In February, 1917, a rather serious but localized break of typhoid fever occurred in Utica which upon an investigation by this Department was attributed to ah infection of the water in the mains through cross connection-s between auxiliary fire supplies from polluted sources. As a result of recommendations of this Department steps have been taken by the city authorities to secure means whereby a similar occurrence may not again happen. It is proposed that where gate valves alone or single check valves have been used in making such cross connection, double checks and gates be provided and so located in accessible manholes as to permit of frequent and regular inspections and tests.

At the time of the inspection samples of the wnter were collected for analyses and the results of the analyses of these samples, together with others made in the past by the Division of Laboratories and Research will be found in the appended table.

The results of analyses of the raw water from the Hinckley supply have shown in the past a moderate amount of active contamination as indicated by the total bacterial counts and the presence of organisms of the B. eoli type. The herewith tabulated analyses of the treated water from this source, however, show that effective sterilization was being secured at the time the samples were collected, the total bacterial counts being low and organisms of the 15. coli type being absent in the inoculations tested. The water from the northern supply is, however, highly colored although very soft. It contains considerable amounts of organic matter, derived undoubtedly from the swamps through which the stream at certain points passes.

In the ease of the southern water supply the raw water shows evidence of active contamination and thus the necessity of careful purification is indicated. The samples of the treated water show that sufficient sterilization was being maintained at the time the samples were collected, although it is evident that in the case of the supply going to New Hartford, the water was somewhat unsatisfactory, due to the failure of the chlorination plant to properly operate for that supply. The water from the southern watersheds is extremely hard, fairly free from color, although at times rather turbid. The figures for organic matter are decidedly less than in the case of the northern supply.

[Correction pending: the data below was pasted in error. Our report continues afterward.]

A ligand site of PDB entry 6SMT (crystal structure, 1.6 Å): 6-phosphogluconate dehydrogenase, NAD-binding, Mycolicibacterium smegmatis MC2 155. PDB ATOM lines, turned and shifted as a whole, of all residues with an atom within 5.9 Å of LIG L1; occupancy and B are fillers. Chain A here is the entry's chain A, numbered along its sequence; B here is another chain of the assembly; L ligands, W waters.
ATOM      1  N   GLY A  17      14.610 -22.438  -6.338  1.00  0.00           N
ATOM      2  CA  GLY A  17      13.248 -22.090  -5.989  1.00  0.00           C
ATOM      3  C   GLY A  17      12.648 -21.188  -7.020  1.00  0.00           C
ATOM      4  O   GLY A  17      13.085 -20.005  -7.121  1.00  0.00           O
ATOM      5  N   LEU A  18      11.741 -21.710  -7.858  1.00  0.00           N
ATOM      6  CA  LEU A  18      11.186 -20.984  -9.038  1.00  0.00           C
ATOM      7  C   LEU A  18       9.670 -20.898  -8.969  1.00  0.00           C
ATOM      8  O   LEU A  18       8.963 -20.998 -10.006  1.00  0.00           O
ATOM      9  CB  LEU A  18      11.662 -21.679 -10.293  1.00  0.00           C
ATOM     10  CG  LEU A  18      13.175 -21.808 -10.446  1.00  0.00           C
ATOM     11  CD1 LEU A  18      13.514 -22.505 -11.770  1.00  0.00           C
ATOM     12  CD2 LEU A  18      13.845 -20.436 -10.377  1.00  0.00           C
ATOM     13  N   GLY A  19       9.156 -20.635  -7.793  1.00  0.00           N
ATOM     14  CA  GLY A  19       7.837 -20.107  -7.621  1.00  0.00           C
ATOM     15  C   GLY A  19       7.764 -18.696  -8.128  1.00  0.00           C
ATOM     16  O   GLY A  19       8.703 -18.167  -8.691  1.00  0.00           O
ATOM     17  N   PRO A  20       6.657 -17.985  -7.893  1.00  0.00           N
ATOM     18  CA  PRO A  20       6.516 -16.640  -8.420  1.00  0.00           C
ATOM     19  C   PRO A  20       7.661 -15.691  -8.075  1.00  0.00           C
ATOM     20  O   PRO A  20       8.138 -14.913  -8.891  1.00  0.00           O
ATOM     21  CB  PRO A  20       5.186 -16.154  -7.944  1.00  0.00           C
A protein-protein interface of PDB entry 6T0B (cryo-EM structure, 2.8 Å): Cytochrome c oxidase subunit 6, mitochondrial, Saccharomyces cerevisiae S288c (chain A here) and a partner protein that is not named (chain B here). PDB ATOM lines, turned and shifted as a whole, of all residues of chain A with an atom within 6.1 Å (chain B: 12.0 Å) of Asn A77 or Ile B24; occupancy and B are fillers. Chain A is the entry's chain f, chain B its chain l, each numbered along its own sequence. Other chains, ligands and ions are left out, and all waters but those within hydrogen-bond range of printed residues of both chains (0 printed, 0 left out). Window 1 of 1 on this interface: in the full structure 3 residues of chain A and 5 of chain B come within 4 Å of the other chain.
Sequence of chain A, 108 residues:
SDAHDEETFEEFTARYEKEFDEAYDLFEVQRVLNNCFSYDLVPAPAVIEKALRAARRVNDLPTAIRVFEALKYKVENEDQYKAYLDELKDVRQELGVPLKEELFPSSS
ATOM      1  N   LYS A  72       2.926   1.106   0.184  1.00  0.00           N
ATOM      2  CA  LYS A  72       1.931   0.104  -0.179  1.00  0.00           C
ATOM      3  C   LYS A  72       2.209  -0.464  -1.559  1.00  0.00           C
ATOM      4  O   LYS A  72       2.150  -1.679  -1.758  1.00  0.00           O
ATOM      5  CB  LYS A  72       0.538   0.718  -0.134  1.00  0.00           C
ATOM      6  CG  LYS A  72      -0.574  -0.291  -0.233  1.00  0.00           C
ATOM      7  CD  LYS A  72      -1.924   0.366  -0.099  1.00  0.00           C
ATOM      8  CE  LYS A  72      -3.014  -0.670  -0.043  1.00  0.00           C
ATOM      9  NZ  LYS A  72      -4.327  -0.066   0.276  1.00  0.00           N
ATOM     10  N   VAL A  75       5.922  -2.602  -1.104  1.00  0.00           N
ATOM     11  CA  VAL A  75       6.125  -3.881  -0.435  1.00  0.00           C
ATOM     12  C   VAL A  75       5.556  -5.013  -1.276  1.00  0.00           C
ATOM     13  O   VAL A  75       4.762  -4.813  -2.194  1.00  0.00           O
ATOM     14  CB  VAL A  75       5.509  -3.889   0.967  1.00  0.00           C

Due to the above facts the following conclusions may be drawn:

1. That the public water supply of Utica, furnished by the Consolidated Water Company of Utica, should be of a satisfactory sanitary quality provided efficient chlorination of the supply is at all times maintained.

2. That conditions upon both the northern and southern watersheds are such (hat storage ami chlorination alone are probably sufficient purification for the present so long as careful enforcement of the rules and regulations is carried out.

:!. That the village.of New Hartford may at times receive water actively contaminated, due to interruptions in the operation of the sterilization apparatus.

i. That the method for applying chlorine at the Marcy reservoir is somewhat crude and one which, without very careful oversight, is liable to give unsatisfactory sterilization.

5. That the chlorination apparatus at both the Deerfield and No. 4 reservoirs appeared to be operating satisfactory at the time of the inspection.

6. That, although certain steps have been taken, further action is needed to more adequately protect the supply from contamination in the distribution system from cross-connected auxiliary fire supplies.

I would recommend therefore:

1. That the water company maintain careful patrol of the watersheds tributary to the various sources of supply and enforce vigorously the rules and regulations enacted by this Department.

2. That supplies be at all time efficiently sterilized. In this connection action should be taken to install a more satisfactory apparatus at the Marcy reservoir and to provide duplicate equipment for the New Hartford supply to obviate periods of nonoperation.

3. That the action already started toward the protection of the water in the distribution mains from pollution through cross connections be continued, either by the complete severance of the auxiliary mill supplies or by the installation of properly designed double check valves and gates placed in accessible manholes. Furthermore, in the case of the double check valve installation regular and frequent inspection should be made to determine the satisfactory operation of these safeguards.

I would further recommend that copies of this report be transmitted to the water company, the city health officer and to the sanitary supervisor of the district.

Respectfully submitted

THEODORE HORTON

Chief Engineer

Albany, N. Y., July 6, 1918